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SCENE SUMMARIES WITH NOTES
ACT II, SCENE 1
Back at Belmont, the Prince of Morocco woos Portia. The Moor brags about his past amorous adventures. He also says that she should not reject him because of his black skin; he swears that beneath his skin is red blood and a brave heart. Portia assures him that her choice is governed by her father's will. The Moor continues to brag about his many conquests and enumerates the feats he will perform on her behalf. He is apprehensive that luck will award the prize to someone less worthy than himself. The Prince finally agrees to the conditions of the lottery and promises that he will never woo another woman if he selects the wrong casket.
The Prince of Morocco is about to take his chances with the caskets. He is in flowing robes and his attendants are brilliantly dressed, which gives the setting a very colorful and exotic air. He is described as "A tawny Moor, all in white," and he assures Portia that beneath his dark skin, his blood is redder than "the fairest northward born." He boasts that brave men have feared him and "virgins" have loved him."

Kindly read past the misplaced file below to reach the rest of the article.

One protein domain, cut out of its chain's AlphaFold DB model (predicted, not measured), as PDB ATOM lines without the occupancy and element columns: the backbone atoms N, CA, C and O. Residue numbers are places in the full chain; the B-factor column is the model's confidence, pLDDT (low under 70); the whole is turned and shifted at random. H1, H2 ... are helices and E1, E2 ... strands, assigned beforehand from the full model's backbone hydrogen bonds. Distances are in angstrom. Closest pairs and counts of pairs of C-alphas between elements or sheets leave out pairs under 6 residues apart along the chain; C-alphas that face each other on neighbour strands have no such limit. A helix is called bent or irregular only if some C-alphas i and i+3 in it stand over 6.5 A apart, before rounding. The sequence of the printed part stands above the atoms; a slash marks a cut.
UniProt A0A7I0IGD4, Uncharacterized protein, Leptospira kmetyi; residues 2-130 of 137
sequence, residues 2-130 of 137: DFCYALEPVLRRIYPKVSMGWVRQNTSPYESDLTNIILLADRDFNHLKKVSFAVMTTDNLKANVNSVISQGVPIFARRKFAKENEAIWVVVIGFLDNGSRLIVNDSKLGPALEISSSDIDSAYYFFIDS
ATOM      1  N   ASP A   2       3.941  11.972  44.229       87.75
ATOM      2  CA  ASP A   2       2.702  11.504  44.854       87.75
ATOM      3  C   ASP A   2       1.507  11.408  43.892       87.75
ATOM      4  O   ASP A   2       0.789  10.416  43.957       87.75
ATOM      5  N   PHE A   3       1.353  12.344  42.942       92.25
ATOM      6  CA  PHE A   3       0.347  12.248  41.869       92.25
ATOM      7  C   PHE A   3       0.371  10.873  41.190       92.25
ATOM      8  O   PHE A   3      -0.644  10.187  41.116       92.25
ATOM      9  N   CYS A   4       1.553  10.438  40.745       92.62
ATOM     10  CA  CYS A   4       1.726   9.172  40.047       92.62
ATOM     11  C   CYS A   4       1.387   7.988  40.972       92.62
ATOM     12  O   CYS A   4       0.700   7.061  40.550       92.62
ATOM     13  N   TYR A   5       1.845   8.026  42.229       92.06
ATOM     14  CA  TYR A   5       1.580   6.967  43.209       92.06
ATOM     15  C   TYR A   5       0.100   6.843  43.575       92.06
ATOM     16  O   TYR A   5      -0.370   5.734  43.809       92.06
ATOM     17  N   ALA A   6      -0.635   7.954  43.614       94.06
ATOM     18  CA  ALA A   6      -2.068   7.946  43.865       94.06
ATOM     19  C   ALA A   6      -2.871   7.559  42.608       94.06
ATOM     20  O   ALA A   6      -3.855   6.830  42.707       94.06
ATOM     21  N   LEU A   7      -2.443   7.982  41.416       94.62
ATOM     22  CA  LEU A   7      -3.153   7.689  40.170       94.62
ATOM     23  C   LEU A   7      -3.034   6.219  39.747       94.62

For the Elizabethan society, the Moor and the African were both thought of as barbarians. A marriage between a well-born Christian lady and a Moor, even though a Prince, would have been derided. Portia, though, is bound to marry Morochus by the terms of the will if his choice of caskets is right. The correct choice, therefore, becomes a measure of a man's inner worth. The Moor's arrogant and boastful nature precludes any thought of his ability to choose wisely.
Portia's tact is evident in her reply that the choice is not in her hands. She assures him that if she had free choice, she would not discriminate against the color of his skin. The Moor thanks Portia and continues to brag, while listing the brave and daring feats he will perform for Portia. His language is rich and rhetorical, but he is arrogant. He is apprehensive about the test of the caskets since his bravery and strength will be of little use to him. He thinks it is a question of pure luck and laments that "blind fortune" may lead him to the wrong casket; then the prize would be awarded to one less deserving.
Portia reminds the Moor of the conditions that must be followed if he wants to guess a casket. She tells him, "If you choose wrong, never speak to a lady afterward, in way of marriage." Morochus agrees and promises to swear in the temple to these conditions. Portia then plays the perfect hostess. Morochus will not make his choice until they have dined together.